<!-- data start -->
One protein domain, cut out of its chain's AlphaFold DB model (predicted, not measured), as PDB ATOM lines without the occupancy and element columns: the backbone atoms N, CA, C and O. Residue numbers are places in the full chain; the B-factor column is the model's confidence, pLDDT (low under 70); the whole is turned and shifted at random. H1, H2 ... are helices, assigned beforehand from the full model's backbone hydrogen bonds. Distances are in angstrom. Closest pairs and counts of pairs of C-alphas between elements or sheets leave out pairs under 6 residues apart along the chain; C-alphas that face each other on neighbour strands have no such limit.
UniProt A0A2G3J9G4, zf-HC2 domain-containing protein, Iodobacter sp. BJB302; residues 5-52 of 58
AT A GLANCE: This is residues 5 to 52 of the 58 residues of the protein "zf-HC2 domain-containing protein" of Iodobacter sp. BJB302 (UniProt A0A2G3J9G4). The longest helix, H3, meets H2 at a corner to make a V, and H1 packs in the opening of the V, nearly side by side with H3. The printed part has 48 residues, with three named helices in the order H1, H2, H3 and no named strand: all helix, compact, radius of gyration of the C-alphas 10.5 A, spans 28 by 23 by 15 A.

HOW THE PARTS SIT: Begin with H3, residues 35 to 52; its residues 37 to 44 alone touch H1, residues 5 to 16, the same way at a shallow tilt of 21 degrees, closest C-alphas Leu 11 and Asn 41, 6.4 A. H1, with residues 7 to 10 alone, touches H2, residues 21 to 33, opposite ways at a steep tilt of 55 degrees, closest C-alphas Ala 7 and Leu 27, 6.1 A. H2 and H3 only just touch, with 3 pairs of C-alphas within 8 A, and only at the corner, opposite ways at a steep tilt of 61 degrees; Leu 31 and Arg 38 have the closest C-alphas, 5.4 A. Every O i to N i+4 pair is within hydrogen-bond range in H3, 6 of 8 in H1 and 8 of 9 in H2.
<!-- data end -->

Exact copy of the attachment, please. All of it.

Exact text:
One protein domain, cut out of its chain's AlphaFold DB model (predicted, not measured), as PDB ATOM lines without the occupancy and element columns: the backbone atoms N, CA, C and O. Residue numbers are places in the full chain; the B-factor column is the model's confidence, pLDDT (low under 70); the whole is turned and shifted at random. H1, H2 ... are helices, assigned beforehand from the full model's backbone hydrogen bonds. Distances are in angstrom. Closest pairs and counts of pairs of C-alphas between elements or sheets leave out pairs under 6 residues apart along the chain; C-alphas that face each other on neighbour strands have no such limit.
UniProt A0A2G3J9G4, zf-HC2 domain-containing protein, Iodobacter sp. BJB302; residues 5-52 of 58
AT A GLANCE: This is residues 5 to 52 of the 58 residues of the protein "zf-HC2 domain-containing protein" of Iodobacter sp. BJB302 (UniProt A0A2G3J9G4). The longest helix, H3, meets H2 at a corner to make a V, and H1 packs in the opening of the V, nearly side by side with H3. The printed part has 48 residues, with three named helices in the order H1, H2, H3 and no named strand: all helix, compact, radius of gyration of the C-alphas 10.5 A, spans 28 by 23 by 15 A.

HOW THE PARTS SIT: Begin with H3, residues 35 to 52; its residues 37 to 44 alone touch H1, residues 5 to 16, the same way at a shallow tilt of 21 degrees, closest C-alphas Leu 11 and Asn 41, 6.4 A. H1, with residues 7 to 10 alone, touches H2, residues 21 to 33, opposite ways at a steep tilt of 55 degrees, closest C-alphas Ala 7 and Leu 27, 6.1 A. H2 and H3 only just touch, with 3 pairs of C-alphas within 8 A, and only at the corner, opposite ways at a steep tilt of 61 degrees; Leu 31 and Arg 38 have the closest C-alphas, 5.4 A. Every O i to N i+4 pair is within hydrogen-bond range in H3, 6 of 8 in H1 and 8 of 9 in H2.